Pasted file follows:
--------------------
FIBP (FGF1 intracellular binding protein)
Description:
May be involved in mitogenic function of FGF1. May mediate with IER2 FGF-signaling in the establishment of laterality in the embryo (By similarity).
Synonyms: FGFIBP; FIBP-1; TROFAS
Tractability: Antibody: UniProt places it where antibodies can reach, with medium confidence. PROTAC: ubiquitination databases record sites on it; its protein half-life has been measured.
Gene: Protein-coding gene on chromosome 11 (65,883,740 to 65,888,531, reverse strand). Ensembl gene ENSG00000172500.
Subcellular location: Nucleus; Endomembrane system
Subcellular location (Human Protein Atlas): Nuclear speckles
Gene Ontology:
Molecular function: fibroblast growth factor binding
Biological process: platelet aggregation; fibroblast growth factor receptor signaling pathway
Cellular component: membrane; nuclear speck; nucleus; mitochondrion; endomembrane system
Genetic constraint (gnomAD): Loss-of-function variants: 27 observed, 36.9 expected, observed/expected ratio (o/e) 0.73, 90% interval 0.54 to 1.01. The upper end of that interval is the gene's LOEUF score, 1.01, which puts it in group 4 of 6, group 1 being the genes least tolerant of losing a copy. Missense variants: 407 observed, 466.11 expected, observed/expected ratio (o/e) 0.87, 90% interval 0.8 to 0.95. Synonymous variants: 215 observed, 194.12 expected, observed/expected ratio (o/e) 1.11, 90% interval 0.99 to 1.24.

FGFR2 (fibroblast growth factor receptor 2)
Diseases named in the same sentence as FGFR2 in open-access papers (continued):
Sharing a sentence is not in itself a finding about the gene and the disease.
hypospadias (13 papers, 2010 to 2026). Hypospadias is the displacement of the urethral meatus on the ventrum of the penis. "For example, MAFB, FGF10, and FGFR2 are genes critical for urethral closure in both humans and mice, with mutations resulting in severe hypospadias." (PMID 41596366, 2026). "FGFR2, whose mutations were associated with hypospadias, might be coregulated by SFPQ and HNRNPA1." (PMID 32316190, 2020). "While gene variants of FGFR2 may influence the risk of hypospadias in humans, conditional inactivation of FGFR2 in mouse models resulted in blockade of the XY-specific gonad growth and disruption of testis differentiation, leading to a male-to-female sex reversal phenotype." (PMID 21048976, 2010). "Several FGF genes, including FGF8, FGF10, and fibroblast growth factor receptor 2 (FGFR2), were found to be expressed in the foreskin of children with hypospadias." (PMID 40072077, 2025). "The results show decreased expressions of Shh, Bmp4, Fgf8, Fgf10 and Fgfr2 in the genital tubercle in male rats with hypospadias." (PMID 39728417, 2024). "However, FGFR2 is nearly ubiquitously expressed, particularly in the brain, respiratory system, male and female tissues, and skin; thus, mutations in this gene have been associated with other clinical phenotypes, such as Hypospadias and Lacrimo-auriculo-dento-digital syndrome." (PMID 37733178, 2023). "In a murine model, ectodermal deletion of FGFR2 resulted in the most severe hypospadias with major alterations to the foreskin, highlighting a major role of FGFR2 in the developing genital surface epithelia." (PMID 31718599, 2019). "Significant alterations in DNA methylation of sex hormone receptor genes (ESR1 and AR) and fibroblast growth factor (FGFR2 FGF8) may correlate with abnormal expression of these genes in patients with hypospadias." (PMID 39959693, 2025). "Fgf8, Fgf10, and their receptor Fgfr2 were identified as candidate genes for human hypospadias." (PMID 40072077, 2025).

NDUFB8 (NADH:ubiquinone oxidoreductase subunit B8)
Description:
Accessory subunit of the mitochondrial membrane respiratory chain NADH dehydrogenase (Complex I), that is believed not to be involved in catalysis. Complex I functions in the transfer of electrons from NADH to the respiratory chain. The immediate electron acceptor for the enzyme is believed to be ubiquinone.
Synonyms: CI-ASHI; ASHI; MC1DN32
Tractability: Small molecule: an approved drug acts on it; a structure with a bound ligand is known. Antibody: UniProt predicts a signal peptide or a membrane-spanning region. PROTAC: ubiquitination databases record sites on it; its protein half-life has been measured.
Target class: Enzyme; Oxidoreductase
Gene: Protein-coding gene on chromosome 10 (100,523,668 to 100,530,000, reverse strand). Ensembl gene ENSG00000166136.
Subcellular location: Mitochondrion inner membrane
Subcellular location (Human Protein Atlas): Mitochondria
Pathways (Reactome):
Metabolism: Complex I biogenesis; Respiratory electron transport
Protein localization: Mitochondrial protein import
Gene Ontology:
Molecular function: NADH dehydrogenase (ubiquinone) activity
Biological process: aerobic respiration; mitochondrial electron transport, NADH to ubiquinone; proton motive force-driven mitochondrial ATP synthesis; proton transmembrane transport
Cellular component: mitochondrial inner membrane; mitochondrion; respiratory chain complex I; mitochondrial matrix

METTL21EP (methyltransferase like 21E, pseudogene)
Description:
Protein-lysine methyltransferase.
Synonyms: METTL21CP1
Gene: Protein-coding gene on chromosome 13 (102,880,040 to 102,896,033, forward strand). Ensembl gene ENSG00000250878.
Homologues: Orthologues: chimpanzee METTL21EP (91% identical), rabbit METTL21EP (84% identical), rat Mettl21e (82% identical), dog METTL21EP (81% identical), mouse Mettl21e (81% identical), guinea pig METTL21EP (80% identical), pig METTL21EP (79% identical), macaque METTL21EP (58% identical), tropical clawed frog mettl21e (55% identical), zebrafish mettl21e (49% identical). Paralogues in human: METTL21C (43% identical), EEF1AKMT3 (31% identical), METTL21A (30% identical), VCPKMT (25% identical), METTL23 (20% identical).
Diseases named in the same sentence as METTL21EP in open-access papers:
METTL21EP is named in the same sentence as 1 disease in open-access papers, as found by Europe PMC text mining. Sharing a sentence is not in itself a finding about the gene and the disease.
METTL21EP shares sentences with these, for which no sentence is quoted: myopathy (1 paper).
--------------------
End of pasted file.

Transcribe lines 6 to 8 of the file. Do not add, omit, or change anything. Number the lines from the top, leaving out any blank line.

Gene: Protein-coding gene on chromosome 11 (65,883,740 to 65,888,531, reverse strand). Ensembl gene ENSG00000172500.
Subcellular location: Nucleus; Endomembrane system
Subcellular location (Human Protein Atlas): Nuclear speckles